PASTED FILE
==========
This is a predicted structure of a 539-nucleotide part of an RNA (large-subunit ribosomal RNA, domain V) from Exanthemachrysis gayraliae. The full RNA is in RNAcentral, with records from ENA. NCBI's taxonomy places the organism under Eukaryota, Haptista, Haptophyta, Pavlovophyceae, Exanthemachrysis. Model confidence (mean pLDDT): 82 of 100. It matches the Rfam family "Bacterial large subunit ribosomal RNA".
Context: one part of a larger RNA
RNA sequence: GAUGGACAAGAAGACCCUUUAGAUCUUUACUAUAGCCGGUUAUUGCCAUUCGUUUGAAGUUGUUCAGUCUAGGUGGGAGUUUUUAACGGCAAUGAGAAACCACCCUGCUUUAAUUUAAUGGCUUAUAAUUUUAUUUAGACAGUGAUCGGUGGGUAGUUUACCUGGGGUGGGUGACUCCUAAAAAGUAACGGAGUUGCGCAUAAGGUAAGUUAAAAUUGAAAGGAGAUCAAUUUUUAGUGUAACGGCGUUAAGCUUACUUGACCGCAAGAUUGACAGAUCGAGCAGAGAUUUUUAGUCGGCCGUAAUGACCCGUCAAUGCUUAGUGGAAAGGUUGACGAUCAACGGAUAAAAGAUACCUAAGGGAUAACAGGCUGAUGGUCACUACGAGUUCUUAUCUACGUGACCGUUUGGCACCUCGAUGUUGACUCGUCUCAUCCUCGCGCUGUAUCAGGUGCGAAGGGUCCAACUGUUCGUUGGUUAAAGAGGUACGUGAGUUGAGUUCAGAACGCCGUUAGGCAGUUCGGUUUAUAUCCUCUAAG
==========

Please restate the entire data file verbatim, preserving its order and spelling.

This is a predicted structure of a 539-nucleotide part of an RNA (large-subunit ribosomal RNA, domain V) from Exanthemachrysis gayraliae. The full RNA is in RNAcentral, with records from ENA. NCBI's taxonomy places the organism under Eukaryota, Haptista, Haptophyta, Pavlovophyceae, Exanthemachrysis. Model confidence (mean pLDDT): 82 of 100. It matches the Rfam family "Bacterial large subunit ribosomal RNA".
Context: one part of a larger RNA
RNA sequence: GAUGGACAAGAAGACCCUUUAGAUCUUUACUAUAGCCGGUUAUUGCCAUUCGUUUGAAGUUGUUCAGUCUAGGUGGGAGUUUUUAACGGCAAUGAGAAACCACCCUGCUUUAAUUUAAUGGCUUAUAAUUUUAUUUAGACAGUGAUCGGUGGGUAGUUUACCUGGGGUGGGUGACUCCUAAAAAGUAACGGAGUUGCGCAUAAGGUAAGUUAAAAUUGAAAGGAGAUCAAUUUUUAGUGUAACGGCGUUAAGCUUACUUGACCGCAAGAUUGACAGAUCGAGCAGAGAUUUUUAGUCGGCCGUAAUGACCCGUCAAUGCUUAGUGGAAAGGUUGACGAUCAACGGAUAAAAGAUACCUAAGGGAUAACAGGCUGAUGGUCACUACGAGUUCUUAUCUACGUGACCGUUUGGCACCUCGAUGUUGACUCGUCUCAUCCUCGCGCUGUAUCAGGUGCGAAGGGUCCAACUGUUCGUUGGUUAAAGAGGUACGUGAGUUGAGUUCAGAACGCCGUUAGGCAGUUCGGUUUAUAUCCUCUAAG